Scott: Given that cast of players and all we’ve learned since our last discussion, do you feel like LSU’s D-line will be better suited to match-up against the physical front lines of Alabama, Ole Miss, and Arkansas?


Mike: LSU is a bigger team today than a year ago, front-7 wise. The key is always to stop the run. Slam that door on them and then force their QB to beat you. That is what Alabama does. Then they tell the edge guys to “sic ’em” in the pass rush phase. So, we haven’t seen this group yet as a unit, but they are a bigger team today, especially from a depth standpoint.


Scott: In Dave Aranda’s defense, outside linebackers often work much like D-linemen, which leads me to Isaiah Washington’s injury. Although he wasn’t projected to be a starter, Washington was primed to see considerable playing time at the Buck position. How big of an impact do you see his loss having on LSU’s “front-five?”


Mike: I am a big fan of Isaiah and he is a really good player. Young kids have to step up now. Sci Martin or Ray Thornton should see action there now. Aranda will find the right combo of starters and depth at linebacker. That is Aranda’s specialty: developing and putting the right athletes in the right spot at linebacker.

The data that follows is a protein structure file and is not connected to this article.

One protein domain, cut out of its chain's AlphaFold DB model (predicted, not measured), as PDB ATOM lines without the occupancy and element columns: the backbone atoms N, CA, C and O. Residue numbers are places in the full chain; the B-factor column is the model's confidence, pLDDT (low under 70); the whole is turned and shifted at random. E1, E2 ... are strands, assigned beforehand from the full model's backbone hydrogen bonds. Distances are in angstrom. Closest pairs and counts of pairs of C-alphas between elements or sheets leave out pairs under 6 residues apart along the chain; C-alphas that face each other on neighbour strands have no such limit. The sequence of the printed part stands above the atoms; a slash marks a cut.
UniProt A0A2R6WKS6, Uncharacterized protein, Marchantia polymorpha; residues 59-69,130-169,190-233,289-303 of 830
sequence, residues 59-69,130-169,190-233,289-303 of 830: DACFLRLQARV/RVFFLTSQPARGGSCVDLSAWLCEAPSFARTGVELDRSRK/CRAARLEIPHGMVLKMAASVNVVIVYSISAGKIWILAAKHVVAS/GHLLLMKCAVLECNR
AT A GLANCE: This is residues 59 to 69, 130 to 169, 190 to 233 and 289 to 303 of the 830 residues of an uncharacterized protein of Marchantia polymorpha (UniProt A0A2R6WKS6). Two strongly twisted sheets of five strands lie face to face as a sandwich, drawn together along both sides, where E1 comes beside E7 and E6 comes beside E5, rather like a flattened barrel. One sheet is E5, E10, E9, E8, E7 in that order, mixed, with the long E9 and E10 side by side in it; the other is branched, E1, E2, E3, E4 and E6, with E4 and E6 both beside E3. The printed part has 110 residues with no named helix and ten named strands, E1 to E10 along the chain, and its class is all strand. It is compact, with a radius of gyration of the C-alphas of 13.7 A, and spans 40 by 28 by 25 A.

Scott: Let’s not forget that Tashawn Bower also has been “nicked.”

Mike: Yes, no question. In covering both the NFL and college football, it seems as though when injuries happen they come in one area and so plans you made in the off-season, you have to adjust. Injuries will happen, it’s just a matter of when.


Scott: Unfortunately, on the other side of the ball, LSU’s offensive line is dealing with its fair share of injuries, too. We’ll get to that in just a bit, but first, another question related to the defense so that we can end this segment on a positive note. From what little bit we’ve been able to glean from fall practice, which players on defense are you most excited about?

Mike: Arden Key is a monster player. He’s someone who can tilt the field. I think Duke Riley will have a breakout year for the Tigers, and I’m excited to watch Davon Godchaux on the nose. Of the young kids, Devin White – phenomenal athlete – and Saivion Smith has the talent level as a freshman that Patrick Peterson had. And certainly Rashard Lawrence. One intriguing guy for me is Cameron Lewis. He is a superb athlete, aggressive, and could really be a top special teams player on a squad that needs some. But the leader of the pack is Jamal Adams. Losing Christian hurts and it certainly hurts from a communications standpoint, but this team has an immense amount of talent on defense, especially in the secondary. I, like everyone else, want to see how well prepared Ed Alexander, Rashard Lawrence, and a guy I saw play so much – Glen Logan – are for Big Boy Football. 


Scott: Ok,now let’s move on to the offensive side of the ball, where there’s also a lot to be excited about, but also reason for concern….


To be continued...


Mike Detillier, based in southern Louisiana, is editor and publisher of Mike Detillier’s NFL Draft Report. He’s also the college and pro football analyst for WWL 870 AM Radio in New Orleans, a sports columnist for several newspapers and Web sites, and a frequent guest on radio and television programs across the country. Visit Mike’s website at mikedetillier.com and follow @MikeDetillier on Twitter.